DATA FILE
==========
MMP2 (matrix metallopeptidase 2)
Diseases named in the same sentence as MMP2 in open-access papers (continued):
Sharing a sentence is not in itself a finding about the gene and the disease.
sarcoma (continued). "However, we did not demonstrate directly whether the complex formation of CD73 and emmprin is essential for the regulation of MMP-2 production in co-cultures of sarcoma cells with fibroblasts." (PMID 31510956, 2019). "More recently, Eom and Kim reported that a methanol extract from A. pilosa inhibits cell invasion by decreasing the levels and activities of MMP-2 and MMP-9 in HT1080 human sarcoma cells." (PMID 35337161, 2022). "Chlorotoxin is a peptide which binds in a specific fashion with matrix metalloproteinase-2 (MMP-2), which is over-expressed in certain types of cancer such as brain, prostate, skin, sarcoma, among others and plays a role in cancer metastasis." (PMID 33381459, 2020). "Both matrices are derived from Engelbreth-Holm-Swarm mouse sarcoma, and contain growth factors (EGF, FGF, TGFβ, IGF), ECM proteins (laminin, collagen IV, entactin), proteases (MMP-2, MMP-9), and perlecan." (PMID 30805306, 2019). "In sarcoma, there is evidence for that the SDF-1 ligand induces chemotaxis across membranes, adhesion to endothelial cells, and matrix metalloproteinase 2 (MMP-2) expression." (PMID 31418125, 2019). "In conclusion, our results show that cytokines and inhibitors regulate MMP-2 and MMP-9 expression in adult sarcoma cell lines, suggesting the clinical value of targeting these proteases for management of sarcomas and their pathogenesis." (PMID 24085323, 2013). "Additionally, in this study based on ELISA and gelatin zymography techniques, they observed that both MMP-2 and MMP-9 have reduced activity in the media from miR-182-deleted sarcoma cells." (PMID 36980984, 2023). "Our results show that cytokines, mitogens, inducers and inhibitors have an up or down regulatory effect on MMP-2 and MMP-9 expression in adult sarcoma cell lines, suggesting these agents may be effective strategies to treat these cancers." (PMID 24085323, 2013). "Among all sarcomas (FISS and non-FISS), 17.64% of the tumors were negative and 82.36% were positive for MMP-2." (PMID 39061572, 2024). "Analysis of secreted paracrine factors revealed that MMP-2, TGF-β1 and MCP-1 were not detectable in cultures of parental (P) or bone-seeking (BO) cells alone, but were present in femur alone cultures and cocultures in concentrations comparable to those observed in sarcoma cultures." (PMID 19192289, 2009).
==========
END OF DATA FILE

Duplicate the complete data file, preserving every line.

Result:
MMP2 (matrix metallopeptidase 2)
Diseases named in the same sentence as MMP2 in open-access papers (continued):
Sharing a sentence is not in itself a finding about the gene and the disease.
sarcoma (continued). "However, we did not demonstrate directly whether the complex formation of CD73 and emmprin is essential for the regulation of MMP-2 production in co-cultures of sarcoma cells with fibroblasts." (PMID 31510956, 2019). "More recently, Eom and Kim reported that a methanol extract from A. pilosa inhibits cell invasion by decreasing the levels and activities of MMP-2 and MMP-9 in HT1080 human sarcoma cells." (PMID 35337161, 2022). "Chlorotoxin is a peptide which binds in a specific fashion with matrix metalloproteinase-2 (MMP-2), which is over-expressed in certain types of cancer such as brain, prostate, skin, sarcoma, among others and plays a role in cancer metastasis." (PMID 33381459, 2020). "Both matrices are derived from Engelbreth-Holm-Swarm mouse sarcoma, and contain growth factors (EGF, FGF, TGFβ, IGF), ECM proteins (laminin, collagen IV, entactin), proteases (MMP-2, MMP-9), and perlecan." (PMID 30805306, 2019). "In sarcoma, there is evidence for that the SDF-1 ligand induces chemotaxis across membranes, adhesion to endothelial cells, and matrix metalloproteinase 2 (MMP-2) expression." (PMID 31418125, 2019). "In conclusion, our results show that cytokines and inhibitors regulate MMP-2 and MMP-9 expression in adult sarcoma cell lines, suggesting the clinical value of targeting these proteases for management of sarcomas and their pathogenesis." (PMID 24085323, 2013). "Additionally, in this study based on ELISA and gelatin zymography techniques, they observed that both MMP-2 and MMP-9 have reduced activity in the media from miR-182-deleted sarcoma cells." (PMID 36980984, 2023). "Our results show that cytokines, mitogens, inducers and inhibitors have an up or down regulatory effect on MMP-2 and MMP-9 expression in adult sarcoma cell lines, suggesting these agents may be effective strategies to treat these cancers." (PMID 24085323, 2013). "Among all sarcomas (FISS and non-FISS), 17.64% of the tumors were negative and 82.36% were positive for MMP-2." (PMID 39061572, 2024). "Analysis of secreted paracrine factors revealed that MMP-2, TGF-β1 and MCP-1 were not detectable in cultures of parental (P) or bone-seeking (BO) cells alone, but were present in femur alone cultures and cocultures in concentrations comparable to those observed in sarcoma cultures." (PMID 19192289, 2009).